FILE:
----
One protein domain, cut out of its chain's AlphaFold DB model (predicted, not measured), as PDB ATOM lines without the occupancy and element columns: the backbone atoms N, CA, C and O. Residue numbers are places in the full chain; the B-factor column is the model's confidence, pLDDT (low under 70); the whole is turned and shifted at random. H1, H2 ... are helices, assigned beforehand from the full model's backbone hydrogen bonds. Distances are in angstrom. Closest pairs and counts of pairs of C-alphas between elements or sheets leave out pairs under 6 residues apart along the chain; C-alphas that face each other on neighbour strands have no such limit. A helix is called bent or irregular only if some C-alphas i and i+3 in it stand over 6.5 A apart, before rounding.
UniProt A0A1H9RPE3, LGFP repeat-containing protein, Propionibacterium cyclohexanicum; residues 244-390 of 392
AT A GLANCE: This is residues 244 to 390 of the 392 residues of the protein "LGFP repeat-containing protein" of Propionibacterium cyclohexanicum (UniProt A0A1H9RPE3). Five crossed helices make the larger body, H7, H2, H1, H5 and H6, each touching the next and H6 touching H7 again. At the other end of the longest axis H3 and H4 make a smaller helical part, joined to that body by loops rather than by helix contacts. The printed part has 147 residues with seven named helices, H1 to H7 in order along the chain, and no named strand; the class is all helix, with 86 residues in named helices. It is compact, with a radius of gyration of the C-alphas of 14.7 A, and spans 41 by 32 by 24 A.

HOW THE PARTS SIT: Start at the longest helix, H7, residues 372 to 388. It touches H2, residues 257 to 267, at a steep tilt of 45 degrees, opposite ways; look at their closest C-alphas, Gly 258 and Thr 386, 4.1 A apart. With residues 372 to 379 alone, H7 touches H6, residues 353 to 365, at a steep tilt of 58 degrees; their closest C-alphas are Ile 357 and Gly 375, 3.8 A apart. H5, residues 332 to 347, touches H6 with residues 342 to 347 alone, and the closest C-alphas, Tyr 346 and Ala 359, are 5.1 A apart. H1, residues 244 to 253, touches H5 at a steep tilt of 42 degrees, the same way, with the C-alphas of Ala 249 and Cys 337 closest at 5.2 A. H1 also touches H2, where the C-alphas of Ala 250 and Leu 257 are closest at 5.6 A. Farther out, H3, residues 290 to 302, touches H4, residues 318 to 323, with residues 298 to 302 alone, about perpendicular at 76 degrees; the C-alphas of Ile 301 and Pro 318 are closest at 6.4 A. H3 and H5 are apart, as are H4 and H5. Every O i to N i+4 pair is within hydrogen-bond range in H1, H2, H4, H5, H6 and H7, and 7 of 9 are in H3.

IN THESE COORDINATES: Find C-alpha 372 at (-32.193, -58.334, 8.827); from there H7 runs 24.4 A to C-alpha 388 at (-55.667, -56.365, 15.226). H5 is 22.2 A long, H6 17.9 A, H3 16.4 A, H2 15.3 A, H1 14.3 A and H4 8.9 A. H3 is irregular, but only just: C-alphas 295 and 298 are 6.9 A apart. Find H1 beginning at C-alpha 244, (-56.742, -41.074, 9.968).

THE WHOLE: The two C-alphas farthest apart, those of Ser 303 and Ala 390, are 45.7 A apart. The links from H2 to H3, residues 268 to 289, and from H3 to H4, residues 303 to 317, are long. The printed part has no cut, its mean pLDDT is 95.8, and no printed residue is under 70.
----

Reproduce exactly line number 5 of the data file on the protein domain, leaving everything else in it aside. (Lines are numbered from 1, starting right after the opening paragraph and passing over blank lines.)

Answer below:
THE WHOLE: The two C-alphas farthest apart, those of Ser 303 and Ala 390, are 45.7 A apart. The links from H2 to H3, residues 268 to 289, and from H3 to H4, residues 303 to 317, are long. The printed part has no cut, its mean pLDDT is 95.8, and no printed residue is under 70.